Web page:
I am quarantining with four restless children who balk at any schoolwork and my hardworking husband who remains shut up in our bedroom office all day, only emerging for a short lunch in our backyard.
We are blessed. Our family is healthy. My husband has a job. We can afford groceries.
But I am also quarantining with mom guilt. It has been sheltering in place in my mind and heart for nearly 18 years since the birth of my first child. It is one housemate I do not feel blessed to share space with at this crazy, challenging time.
With mothers everywhere, I am doing my best.
I am trying to teach and motivate the kids to continue learning outside of a school environment and remain on a reasonable schedule without nagging too much.
I am attempting to entice my children away from hours on screens by regularly giving them chores, playing board games with them, and taking them on long bike rides.
I’m doing my best to think up interesting or at least decent meals multiple times a day.
I am trying to work on my own important projects while supporting my family’s well-being more than ever.
And I am futilely devising ways to get my teenage son and daughter to go to bed at any hour ending in pm.
Do I often feel like I’m failing at these efforts? Yes.
Mom guilt is relentless.
After many years under its tyranny, however, I have decided I will not allow it to rule me in these present bizarre conditions. I am going to expel its fearful and defeatist soliloquies from my mind. I don’t want to self-isolate with it in my heart. I am banishing its hall of mirrors that reflect every mistake I have ever made as a mama back at me in exaggerated proportions.
Mom guilt and I are going to practice social distancing forever.
Never again, I hope, will I lay awake at night obsessing over mothering mistakes in intimate, excruciating detail, crying quietly and feeling like I have never been nor ever will be good enough for the four incredible children God has given to me.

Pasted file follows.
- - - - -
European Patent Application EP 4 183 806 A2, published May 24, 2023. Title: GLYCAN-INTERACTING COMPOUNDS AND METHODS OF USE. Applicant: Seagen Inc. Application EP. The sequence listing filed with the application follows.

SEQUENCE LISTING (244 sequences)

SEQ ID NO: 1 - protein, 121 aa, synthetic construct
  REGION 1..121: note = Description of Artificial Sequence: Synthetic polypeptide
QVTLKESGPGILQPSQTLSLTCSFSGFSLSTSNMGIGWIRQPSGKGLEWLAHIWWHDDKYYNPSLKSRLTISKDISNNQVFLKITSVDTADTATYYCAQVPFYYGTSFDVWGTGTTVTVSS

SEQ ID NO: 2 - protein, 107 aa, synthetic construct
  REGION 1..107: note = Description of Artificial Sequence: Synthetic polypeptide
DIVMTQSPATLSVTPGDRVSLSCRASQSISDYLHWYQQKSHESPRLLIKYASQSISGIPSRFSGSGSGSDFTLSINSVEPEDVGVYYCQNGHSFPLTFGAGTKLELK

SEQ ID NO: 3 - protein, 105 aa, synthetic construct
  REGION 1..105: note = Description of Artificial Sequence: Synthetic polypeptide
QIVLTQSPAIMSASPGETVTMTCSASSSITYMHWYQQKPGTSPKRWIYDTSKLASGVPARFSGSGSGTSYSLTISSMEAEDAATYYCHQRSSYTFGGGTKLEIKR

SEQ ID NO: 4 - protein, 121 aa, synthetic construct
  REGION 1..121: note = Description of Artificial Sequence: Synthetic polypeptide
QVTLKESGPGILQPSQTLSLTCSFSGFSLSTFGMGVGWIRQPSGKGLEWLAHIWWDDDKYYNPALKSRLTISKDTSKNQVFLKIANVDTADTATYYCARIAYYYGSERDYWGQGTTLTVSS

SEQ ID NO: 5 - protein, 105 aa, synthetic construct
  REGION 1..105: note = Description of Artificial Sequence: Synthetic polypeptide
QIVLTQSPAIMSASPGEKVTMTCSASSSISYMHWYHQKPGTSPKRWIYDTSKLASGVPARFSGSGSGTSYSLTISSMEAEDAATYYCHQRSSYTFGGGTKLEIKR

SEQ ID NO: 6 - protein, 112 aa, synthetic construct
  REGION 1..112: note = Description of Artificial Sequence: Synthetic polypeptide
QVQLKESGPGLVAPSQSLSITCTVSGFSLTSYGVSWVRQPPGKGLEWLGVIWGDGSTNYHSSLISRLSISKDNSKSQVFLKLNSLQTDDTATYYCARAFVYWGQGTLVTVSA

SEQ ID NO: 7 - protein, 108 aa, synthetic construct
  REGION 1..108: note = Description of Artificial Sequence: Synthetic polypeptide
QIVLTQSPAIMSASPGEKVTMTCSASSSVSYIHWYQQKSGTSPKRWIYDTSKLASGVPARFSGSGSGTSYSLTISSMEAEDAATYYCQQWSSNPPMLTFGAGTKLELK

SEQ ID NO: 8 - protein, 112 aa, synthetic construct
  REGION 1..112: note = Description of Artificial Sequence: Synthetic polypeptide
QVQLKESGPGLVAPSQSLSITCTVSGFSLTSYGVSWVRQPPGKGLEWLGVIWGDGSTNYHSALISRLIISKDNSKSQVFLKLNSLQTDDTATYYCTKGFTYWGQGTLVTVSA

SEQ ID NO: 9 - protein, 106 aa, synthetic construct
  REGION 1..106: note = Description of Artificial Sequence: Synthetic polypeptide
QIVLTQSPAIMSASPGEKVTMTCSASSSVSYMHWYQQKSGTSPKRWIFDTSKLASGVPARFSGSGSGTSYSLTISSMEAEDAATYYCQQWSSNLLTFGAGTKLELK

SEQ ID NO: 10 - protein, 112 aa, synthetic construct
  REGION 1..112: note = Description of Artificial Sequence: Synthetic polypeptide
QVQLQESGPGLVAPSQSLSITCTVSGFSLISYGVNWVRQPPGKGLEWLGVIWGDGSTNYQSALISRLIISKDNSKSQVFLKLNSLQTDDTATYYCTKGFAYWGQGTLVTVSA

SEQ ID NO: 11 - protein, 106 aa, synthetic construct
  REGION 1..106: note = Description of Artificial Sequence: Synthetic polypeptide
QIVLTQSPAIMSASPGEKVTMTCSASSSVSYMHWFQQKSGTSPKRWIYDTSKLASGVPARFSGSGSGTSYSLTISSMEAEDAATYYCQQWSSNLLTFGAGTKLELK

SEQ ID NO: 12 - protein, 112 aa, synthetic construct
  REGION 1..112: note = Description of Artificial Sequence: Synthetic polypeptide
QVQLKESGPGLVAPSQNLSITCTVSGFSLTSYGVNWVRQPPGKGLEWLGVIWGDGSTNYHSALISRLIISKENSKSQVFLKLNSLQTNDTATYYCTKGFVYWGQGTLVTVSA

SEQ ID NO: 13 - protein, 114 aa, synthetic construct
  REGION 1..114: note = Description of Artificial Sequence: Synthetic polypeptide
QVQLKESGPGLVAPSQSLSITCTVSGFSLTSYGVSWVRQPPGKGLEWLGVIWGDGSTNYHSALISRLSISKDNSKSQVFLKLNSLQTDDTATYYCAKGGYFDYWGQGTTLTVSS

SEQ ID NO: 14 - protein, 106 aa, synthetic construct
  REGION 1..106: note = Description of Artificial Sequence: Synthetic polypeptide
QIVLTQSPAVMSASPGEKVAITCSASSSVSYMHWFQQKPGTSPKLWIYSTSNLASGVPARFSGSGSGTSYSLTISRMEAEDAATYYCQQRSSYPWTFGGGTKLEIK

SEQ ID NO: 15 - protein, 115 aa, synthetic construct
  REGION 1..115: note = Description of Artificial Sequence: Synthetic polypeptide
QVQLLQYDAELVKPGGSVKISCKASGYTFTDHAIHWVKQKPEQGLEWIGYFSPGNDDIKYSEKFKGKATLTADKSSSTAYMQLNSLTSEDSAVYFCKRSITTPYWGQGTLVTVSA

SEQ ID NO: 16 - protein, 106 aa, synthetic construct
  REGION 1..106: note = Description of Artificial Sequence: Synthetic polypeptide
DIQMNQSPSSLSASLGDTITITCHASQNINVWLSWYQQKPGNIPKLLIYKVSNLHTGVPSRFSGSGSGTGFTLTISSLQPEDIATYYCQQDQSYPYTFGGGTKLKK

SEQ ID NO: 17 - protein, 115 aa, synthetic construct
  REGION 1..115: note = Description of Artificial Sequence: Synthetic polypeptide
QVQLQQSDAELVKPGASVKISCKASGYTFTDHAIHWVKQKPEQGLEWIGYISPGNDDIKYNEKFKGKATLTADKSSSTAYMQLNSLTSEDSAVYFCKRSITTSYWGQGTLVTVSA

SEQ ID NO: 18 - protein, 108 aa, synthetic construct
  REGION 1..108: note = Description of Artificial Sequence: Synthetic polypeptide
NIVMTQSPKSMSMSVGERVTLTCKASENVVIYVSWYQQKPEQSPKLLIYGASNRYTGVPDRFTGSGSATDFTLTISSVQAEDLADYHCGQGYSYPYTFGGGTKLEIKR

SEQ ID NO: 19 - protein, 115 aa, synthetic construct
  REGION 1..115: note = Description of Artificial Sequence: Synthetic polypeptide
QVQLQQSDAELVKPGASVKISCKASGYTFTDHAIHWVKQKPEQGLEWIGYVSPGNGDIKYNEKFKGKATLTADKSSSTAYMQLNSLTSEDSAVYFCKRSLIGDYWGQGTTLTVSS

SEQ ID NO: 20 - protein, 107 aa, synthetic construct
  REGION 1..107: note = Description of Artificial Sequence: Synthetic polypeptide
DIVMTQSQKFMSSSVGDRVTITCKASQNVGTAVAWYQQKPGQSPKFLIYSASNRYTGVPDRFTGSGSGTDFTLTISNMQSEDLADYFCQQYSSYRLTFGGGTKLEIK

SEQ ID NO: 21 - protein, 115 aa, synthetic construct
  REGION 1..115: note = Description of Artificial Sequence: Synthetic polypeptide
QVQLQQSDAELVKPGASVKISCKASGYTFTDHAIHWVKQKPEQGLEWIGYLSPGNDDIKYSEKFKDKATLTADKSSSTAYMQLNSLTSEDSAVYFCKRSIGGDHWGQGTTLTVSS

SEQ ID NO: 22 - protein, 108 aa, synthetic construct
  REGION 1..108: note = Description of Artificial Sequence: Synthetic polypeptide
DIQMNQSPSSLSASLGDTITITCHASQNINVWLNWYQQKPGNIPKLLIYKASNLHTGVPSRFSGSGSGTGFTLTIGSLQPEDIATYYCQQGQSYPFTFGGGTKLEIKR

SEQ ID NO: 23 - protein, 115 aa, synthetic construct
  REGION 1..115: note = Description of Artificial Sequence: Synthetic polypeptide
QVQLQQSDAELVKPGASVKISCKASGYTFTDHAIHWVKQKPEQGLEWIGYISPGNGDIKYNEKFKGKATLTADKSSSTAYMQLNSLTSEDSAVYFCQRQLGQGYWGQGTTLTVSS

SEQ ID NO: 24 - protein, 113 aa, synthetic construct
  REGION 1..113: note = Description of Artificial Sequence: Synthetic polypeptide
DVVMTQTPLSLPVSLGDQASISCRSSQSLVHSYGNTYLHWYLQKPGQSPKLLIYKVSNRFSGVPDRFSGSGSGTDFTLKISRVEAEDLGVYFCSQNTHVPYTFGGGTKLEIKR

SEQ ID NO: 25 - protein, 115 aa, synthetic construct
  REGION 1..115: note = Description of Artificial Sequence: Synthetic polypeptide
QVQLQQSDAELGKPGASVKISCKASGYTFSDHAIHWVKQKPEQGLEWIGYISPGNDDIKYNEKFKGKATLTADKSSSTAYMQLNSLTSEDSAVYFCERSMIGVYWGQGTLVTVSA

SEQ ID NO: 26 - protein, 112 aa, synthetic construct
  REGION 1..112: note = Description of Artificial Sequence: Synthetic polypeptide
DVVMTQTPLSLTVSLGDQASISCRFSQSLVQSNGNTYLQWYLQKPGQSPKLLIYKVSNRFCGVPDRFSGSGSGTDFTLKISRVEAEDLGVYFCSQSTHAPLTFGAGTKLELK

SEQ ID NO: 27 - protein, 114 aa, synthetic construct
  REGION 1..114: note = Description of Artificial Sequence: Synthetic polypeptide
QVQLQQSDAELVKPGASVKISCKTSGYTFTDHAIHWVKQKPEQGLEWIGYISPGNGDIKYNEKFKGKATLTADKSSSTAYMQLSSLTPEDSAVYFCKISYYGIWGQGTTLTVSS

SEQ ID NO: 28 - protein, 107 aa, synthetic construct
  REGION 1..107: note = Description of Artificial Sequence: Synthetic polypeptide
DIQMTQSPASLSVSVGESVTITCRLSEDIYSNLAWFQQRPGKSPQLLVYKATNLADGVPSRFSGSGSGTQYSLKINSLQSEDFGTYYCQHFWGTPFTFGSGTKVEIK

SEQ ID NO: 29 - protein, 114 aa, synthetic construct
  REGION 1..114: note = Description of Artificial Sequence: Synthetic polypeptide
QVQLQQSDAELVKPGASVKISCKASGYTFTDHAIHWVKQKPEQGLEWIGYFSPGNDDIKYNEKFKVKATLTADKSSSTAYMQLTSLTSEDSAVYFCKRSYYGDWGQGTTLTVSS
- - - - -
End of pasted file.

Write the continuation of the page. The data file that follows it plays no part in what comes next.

Sadly, I am certain many of us mothers have had such moments while battling debilitating mom guilt.
But how on earth do we shake it?
I have heard it said that the closest we come to being like our Father in Heaven is by being merciful. Surely, He wants us mothers to show ourselves mercy. After all, we are supposed to love our neighbors as we love ourselves.
I steadfastly believe our Heavenly Father would prefer we have a mantra of I’m doing my best to harboring an aching desire for perfection that gets in the way of our growth and optimism and keeps us from being present in the messy “now” with our families. He would prefer we cry out loud in prayer to beating ourselves up in private.
Loving, comforting, cherishing, and holding our young ones is something we do extremely well, and those acts of love reflect the great love of God for them, albeit imperfectly. Through each hug and kiss, important conversation, and attentive moment we give to them they understand His immense love better. When we forgive them generously, we model His unending mercy. When we ask forgiveness regularly after making mistakes or losing our tempers, we teach them about humility.
So, we cannot believe the lie of mom guilt, that we have made more mistakes in parenting our beautiful children than we have done good in their lives.
Now is the time to create a habit of self-compassion and of joyful reflection on all the good. It is time to forgive ourselves daily as needed, mamas, and everyone around us, too. It is time to acknowledge we are doing our best. To error is human, but to have perseverance and diligence and a desire to do better each day is human, too. Mothers have plenty of fortitude to carry on our amazing vocation each day in every circumstance.
What I desire for myself and for mothers everywhere is that we come to see ourselves at last through God’s and our children’s compassionate eyes, especially during this quarantine with all its fresh challenges.
My children often have told me that I am a good mother while embracing me and smiling, and on a few occasions the best mom! I want to believe I am…
Or, rather, that I am doing my best to be. That is what truly counts.